If you’re reading this essay, you’re probably already aware that many people like reading Elsa as queer. But if you’re not, the basic gist is that while Elsa isn’t canonically queer, her character resonates with many queer people who can draw connections between her experiences of having ice powers in kingdom of non-magical people, and their own experiences of being queer in a society of cishet people. (That’s a bit of a mouthful to explain, so people normally say that she’s coded as queer for short.) This is yet another essay about reading Elsa as queer, but I’m expanding on existing writing in two ways: first, I’m exploring the ways that Elsa is coded specifically as both aromantic and asexual, or aroace for short. Second, I’m focusing on how the music in particular codes Elsa as aroace.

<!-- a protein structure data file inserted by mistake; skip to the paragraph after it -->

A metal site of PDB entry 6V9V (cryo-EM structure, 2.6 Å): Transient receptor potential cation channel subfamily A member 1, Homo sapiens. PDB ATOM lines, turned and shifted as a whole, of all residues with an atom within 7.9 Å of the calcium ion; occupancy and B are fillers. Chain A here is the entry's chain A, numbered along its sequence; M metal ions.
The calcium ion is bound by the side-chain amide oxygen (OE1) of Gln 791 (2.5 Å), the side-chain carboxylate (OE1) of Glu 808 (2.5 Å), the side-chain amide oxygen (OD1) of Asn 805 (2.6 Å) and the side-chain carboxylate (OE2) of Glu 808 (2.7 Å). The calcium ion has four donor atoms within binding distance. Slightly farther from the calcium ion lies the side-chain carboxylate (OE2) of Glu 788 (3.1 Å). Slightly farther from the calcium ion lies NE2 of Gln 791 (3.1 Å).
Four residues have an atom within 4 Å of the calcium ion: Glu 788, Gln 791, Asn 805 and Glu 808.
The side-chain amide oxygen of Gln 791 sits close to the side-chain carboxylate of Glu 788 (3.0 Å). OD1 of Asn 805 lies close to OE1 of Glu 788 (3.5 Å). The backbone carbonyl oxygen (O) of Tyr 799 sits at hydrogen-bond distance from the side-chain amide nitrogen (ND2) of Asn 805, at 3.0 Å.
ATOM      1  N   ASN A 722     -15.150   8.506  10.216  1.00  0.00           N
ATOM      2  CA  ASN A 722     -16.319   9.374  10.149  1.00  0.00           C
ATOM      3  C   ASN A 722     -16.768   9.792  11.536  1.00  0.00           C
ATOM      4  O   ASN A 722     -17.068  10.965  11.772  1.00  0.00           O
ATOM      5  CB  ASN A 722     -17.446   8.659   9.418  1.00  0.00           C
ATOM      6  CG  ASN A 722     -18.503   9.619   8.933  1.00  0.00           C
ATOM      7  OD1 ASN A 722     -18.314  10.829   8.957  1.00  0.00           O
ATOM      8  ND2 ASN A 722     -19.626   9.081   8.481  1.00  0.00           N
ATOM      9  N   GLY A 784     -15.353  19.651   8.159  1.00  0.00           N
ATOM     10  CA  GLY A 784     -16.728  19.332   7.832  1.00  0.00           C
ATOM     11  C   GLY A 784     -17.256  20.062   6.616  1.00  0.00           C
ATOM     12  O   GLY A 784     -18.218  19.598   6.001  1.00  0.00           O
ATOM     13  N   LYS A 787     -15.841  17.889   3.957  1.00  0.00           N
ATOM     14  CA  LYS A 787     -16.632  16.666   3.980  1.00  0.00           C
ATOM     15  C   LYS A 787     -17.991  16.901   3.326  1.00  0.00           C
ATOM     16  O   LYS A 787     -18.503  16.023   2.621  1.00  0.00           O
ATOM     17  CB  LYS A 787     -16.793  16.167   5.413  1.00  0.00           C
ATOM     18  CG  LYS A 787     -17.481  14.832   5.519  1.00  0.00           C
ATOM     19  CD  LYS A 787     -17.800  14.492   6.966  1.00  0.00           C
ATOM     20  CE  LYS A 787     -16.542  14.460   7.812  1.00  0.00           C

This is just my bookkeeping of every motif I’ve found, where I’ve found it, and my commentary on it, which has nothing to do with the Elsa being coded as aroace. If you’re a big enough music theory nerd that that sounds interesting to you, feel free to keep reading and share your thoughts in the comments. For everyone else, you’re probably better off skipping this.